Finding a restaurant with good food hygiene credentials is, according to our investigation, a postcode lottery. As the most improved area, here’s Alan of Newark and Sherwood council on the changes they’ve made.
In order to increase the number of broadly compliant premises in the Newark and Sherwood area, we have taken some very simple but effective steps.
The first was to identify those premises that yo-yoed between compliance and non-compliance. These were targeted with a range of interventions, including an in-depth analysis of the compliance issues, guidance on how long-term improvements could be made, and low cost training for staff.
We have also implemented a scheme of agile working which allows our staff increased flexibility to visit premises, such as in early mornings and evenings to coincide with the opening hours of some premises.
The steps we have taken are not ground breaking but small improvements across a number of areas can give big improvements in overall performance. It’s good that Which? is raising awareness of the issue so that other local authorities can make similar improvements.
Working in Environmental Health
Having worked in Environmental Health for more years than I care to remember I am still surprised that there’s a lack of understanding about the role Environmental Health Departments play in food safety.
Quite often the response from friends and family is ’I didn’t realise you did that’ or more commonly ‘I bet you have seen some sights, I’m surprised that you ever go out to eat’. At this stage I don’t bore them by stating that within my local authority area around 96% of food premises are broadly compliant with food legislation, instead I dredge up the details of some long forgotten inspection, add some exaggerated details about what the chef was doing with the cake tongs and then with a wry smile I say ‘and the thing is, you never know what’s going on behind those kitchen doors.’
What’s going on behind kitchen doors?
My question to you is; ‘do consumers know what’s going on behind the kitchen doors?’. On entering food premises what clues are available for you to make a judgement on the standards of food safety? Many will look at the decoration, the cleanliness and maybe the attitude of the staff. These factors can be an indication but equally they can be misleading. There has been many an establishment that have spent all their budget on front of house and left the kitchen staff to prepare food on some of the worst conditions imaginable.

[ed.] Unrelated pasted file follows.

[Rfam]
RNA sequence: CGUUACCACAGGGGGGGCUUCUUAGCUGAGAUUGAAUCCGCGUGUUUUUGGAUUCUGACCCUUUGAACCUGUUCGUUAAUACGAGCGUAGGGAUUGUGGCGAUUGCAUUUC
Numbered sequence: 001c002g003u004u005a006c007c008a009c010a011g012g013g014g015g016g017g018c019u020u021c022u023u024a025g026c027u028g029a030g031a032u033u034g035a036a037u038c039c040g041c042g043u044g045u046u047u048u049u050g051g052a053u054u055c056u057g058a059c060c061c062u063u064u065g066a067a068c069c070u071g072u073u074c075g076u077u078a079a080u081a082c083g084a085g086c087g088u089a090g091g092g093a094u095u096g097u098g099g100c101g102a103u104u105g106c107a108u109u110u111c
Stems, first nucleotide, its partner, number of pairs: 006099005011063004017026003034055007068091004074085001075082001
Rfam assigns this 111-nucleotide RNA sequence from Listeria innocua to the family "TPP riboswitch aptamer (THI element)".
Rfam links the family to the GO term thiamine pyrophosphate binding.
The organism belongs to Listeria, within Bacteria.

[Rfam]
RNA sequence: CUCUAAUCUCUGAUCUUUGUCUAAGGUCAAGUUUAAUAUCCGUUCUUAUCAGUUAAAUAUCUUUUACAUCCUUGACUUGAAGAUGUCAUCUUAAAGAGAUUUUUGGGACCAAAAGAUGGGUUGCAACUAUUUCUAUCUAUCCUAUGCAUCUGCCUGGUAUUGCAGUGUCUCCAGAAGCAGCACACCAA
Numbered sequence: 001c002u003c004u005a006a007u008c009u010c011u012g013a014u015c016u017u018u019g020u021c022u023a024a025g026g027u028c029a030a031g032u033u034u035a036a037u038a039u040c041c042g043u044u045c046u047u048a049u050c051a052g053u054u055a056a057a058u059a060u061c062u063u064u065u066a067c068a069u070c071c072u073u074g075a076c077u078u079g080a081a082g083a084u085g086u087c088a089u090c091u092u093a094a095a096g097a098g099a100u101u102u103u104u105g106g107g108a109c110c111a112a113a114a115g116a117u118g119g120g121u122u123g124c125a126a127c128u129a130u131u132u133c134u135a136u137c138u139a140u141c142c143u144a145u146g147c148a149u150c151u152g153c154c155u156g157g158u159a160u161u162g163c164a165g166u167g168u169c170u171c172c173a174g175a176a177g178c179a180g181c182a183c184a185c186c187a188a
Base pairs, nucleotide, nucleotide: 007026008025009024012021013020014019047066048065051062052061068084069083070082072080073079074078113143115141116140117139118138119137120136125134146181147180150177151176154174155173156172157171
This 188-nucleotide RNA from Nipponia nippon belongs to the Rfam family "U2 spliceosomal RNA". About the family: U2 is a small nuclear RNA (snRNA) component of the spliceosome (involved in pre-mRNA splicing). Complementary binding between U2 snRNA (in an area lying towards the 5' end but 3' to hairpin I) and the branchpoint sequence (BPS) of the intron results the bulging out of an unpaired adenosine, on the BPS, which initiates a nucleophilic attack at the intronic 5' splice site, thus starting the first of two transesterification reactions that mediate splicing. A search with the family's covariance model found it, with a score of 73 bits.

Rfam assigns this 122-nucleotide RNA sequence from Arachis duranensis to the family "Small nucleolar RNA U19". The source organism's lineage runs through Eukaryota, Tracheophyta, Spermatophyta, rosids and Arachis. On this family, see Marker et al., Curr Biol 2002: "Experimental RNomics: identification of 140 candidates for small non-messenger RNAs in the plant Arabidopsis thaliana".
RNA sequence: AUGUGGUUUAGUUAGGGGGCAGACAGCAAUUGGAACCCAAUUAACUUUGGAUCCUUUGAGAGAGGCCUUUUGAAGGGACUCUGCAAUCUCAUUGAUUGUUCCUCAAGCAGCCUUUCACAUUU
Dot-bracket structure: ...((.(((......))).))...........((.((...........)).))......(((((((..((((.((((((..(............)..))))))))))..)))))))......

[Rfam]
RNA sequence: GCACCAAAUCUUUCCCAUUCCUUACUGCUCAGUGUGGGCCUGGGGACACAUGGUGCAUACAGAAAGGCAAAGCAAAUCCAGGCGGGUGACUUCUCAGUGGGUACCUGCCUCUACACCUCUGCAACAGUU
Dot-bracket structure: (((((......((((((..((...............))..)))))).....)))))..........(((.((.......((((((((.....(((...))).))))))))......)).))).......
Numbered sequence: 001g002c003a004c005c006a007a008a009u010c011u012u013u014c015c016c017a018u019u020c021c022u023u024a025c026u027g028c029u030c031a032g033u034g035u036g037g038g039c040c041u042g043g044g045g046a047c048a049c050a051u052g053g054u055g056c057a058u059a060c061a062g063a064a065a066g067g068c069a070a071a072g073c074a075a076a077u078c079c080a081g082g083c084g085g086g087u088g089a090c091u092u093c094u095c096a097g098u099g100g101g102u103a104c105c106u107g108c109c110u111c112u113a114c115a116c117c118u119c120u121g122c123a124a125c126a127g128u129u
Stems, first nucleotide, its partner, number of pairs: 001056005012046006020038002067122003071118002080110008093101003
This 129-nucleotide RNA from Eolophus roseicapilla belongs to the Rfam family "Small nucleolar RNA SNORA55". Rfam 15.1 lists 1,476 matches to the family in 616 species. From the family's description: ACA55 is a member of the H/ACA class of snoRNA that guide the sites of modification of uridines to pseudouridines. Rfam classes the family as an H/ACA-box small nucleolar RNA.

How about the quality of the food as an indicator? Unfortunately good food doesn’t mean safe food. The advent of low temperature cooking methods such as sous vide and the trend towards serving rare meats, particularly burgers, increases the opportunities for things to go wrong. Ten years ago most diners would send a burger back if it was served rare, now it is sent back if it is overcooked.
Deciding where’s safe to eat
So what is my advice to help you decide where to eat? There is only one method, look for the sticker on the door. I don’t mean the Michelin stars or the AA rosettes, I mean the Food Hygiene Rating Scheme.
You will see this on every food premise, or will you? You will probably see it on all the 4 and 5 rated premises, maybe some 3 but rarely on anything lower than this. Why not, because the law doesn’t require them to display their rating. Should it? Would you like to see all ratings displayed?
You can check a rating from the Food Standards Agency website, but surely displaying at the point of service is a better option?
This is a guest post by Alan Batty, Business Manager, Environmental Health at Newark and Sherwood District Council. All opinions are Alan’s own, not necessarily those of Which?